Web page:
The agreement marks a victory of sorts for France, Germany and the United States, whose revenue services have been seeking to claim potentially billions of dollars and euros in unpaid taxes on money deposited by their citizens in offshore bank accounts.


This week, it emerged that the O.E.C.D. had added Austria, Hong Kong, Luxembourg, Singapore and Switzerland to a list of uncooperative tax havens, which already included Andorra, Liechtenstein and Monaco. The list was being prepared for the G-20 at the request of Berlin and Paris.


In Vienna, the government said Friday that it would do more to share information with other countries on suspected tax offenders although it would not otherwise lift its bank secrecy rules Austria will drop its objections to the O.E.C.D.'s tax standards after the organization clarified that it only expected cooperation with foreign tax authorities if there was a justifiable case.


"I can say today that the Austrian bank secrecy law can stay as it is," Austria's finance minister, Josef Pröll, was quoted as saying by Reuters. "However, we will start in bilateral tax agreements to ensure information is shared if there is the suspicion of tax offences."


The Luxembourg government agreed to "exchange information on request in specific cases and on the basis of concrete proof" for investigations by other tax authorities, Bloomberg News quoted the country's budget minister, Luc Frieden, as saying Friday, a day after meeting in Paris with the O.E.C.D. secretary general Angel Gurria.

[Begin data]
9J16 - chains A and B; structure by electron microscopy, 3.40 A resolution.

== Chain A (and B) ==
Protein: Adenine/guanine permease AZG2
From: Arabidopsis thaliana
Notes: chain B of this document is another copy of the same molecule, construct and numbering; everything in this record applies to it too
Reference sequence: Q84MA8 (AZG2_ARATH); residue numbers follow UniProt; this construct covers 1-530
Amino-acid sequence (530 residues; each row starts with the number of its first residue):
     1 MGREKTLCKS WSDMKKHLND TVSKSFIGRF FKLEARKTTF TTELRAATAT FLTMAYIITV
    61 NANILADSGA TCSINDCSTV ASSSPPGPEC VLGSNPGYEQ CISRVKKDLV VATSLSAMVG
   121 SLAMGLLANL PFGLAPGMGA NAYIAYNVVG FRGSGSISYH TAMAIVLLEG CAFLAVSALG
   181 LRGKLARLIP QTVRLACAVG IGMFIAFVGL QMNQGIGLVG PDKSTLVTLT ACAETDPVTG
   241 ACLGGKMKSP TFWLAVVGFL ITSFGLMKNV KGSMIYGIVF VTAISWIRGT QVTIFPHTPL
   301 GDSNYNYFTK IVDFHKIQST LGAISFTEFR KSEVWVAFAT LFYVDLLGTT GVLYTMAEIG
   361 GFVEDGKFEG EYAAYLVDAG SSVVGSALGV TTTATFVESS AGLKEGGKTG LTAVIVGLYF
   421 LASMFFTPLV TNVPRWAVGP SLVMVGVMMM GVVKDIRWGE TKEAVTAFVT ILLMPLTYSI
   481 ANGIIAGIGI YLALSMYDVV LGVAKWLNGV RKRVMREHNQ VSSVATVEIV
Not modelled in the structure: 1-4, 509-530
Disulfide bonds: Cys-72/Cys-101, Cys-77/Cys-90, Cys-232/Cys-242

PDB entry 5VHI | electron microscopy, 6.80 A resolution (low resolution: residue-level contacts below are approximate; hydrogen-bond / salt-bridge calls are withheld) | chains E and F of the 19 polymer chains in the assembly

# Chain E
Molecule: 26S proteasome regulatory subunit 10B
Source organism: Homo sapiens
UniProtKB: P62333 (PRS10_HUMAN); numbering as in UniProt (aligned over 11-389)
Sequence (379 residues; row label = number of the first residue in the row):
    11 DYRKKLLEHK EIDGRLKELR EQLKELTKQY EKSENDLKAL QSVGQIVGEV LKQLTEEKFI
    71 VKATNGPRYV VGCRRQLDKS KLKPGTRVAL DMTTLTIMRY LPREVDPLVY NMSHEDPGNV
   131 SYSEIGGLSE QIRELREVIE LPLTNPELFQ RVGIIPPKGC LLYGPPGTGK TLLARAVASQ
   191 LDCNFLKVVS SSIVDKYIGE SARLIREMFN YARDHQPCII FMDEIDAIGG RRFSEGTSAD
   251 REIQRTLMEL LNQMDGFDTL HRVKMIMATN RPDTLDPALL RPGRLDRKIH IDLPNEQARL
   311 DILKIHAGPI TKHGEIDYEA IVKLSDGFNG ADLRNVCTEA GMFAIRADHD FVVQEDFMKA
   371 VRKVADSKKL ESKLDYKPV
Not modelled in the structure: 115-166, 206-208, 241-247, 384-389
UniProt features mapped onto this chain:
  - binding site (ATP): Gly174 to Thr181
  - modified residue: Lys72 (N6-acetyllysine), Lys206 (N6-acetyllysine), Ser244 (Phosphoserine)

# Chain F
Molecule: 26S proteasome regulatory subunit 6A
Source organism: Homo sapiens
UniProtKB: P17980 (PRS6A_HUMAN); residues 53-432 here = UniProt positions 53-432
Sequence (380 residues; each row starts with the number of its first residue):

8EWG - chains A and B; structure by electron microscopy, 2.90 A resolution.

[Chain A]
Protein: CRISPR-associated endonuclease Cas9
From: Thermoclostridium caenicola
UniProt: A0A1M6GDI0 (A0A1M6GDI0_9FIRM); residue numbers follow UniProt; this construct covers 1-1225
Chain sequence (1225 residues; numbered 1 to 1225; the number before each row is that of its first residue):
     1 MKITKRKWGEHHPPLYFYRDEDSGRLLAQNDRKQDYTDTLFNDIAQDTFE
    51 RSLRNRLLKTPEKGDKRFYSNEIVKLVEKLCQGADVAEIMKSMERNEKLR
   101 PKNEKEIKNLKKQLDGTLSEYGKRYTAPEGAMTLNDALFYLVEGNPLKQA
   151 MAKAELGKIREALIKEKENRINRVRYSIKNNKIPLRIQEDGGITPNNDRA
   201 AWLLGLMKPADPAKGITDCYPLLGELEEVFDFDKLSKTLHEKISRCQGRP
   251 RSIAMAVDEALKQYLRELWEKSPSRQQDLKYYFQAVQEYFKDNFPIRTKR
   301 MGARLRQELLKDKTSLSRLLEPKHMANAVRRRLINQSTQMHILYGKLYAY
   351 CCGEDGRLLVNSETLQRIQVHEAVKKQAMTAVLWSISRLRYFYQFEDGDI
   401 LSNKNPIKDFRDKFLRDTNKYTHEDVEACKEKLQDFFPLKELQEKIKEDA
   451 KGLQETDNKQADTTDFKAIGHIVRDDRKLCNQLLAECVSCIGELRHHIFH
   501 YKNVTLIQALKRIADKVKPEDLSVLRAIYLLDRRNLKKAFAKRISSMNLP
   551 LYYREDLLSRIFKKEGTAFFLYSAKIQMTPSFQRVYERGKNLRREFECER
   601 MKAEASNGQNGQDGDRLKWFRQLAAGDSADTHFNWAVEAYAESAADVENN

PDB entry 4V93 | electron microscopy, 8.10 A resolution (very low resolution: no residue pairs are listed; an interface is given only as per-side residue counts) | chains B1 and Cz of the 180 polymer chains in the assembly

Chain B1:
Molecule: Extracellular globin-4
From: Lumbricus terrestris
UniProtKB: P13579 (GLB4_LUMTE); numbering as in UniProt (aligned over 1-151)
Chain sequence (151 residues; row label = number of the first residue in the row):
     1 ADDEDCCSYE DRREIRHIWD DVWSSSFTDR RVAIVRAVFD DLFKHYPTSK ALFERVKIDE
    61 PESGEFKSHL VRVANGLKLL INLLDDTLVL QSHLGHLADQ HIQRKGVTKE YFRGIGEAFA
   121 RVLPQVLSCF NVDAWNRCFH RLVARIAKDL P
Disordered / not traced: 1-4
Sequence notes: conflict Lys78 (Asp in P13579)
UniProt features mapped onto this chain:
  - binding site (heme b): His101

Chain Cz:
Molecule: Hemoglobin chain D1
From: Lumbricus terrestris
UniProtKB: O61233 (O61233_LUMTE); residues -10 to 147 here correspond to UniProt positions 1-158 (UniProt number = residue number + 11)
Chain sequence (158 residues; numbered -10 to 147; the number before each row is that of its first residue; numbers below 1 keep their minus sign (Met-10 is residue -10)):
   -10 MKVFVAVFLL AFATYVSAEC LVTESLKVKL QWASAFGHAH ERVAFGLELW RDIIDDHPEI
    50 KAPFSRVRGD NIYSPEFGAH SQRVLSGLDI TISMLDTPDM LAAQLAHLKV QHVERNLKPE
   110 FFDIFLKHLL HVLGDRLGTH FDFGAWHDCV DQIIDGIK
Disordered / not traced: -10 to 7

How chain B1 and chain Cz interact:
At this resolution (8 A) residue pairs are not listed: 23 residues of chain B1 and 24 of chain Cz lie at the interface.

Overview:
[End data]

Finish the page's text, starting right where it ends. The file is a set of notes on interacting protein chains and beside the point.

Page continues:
"Luxembourg's banking secrecy is not incompatible with O.E.C.D. rules," Mr. Frieden said. Luxembourg will keep its bank-secrecy rules "as a protection instrument for people's privacy."


The Liechtenstein government said Thursday in a statement that it "accepts the O.E.C.D. standards on transparency and information exchange in tax matters and supports the international measures against non-compliance with tax laws."


"Today's declaration was very important in the run-up to the G-20 meeting, so that Liechtenstein's strategy is recognized," Prime Minister Otmar Hasler told a news conference in Vaduz, the capital. Liechtenstein is a country of 35,000 people nestled in the Alps between Switzerland and Austria.


Pressure had been building on Liechtenstein since over a year ago when Germany used bank data purchased from a former employee of LGT, the bank of ruling family of the country, to begin investigating some 900 people suspected of tax evasion.